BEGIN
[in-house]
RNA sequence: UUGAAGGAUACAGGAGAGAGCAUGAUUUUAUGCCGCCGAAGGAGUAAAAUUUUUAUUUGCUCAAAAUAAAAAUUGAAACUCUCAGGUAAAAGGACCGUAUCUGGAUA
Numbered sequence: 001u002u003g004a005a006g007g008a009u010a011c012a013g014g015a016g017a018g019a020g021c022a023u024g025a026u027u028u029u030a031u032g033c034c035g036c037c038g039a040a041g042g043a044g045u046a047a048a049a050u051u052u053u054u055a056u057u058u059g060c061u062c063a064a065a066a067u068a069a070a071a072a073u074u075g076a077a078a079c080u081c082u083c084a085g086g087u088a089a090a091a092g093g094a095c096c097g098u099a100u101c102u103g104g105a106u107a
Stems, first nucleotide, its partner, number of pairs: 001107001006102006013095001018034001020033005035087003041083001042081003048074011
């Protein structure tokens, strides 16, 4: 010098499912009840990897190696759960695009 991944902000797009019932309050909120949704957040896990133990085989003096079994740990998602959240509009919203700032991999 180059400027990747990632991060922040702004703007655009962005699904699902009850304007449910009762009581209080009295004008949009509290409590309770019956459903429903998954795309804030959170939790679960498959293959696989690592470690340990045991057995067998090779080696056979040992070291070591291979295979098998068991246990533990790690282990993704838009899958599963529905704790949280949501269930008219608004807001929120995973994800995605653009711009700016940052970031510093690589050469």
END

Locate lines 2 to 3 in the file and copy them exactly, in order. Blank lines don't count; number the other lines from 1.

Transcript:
RNA sequence: UUGAAGGAUACAGGAGAGAGCAUGAUUUUAUGCCGCCGAAGGAGUAAAAUUUUUAUUUGCUCAAAAUAAAAAUUGAAACUCUCAGGUAAAAGGACCGUAUCUGGAUA
Numbered sequence: 001u002u003g004a005a006g007g008a009u010a011c012a013g014g015a016g017a018g019a020g021c022a023u024g025a026u027u028u029u030a031u032g033c034c035g036c037c038g039a040a041g042g043a044g045u046a047a048a049a050u051u052u053u054u055a056u057u058u059g060c061u062c063a064a065a066a067u068a069a070a071a072a073u074u075g076a077a078a079c080u081c082u083c084a085g086g087u088a089a090a091a092g093g094a095c096c097g098u099a100u101c102u103g104g105a106u107a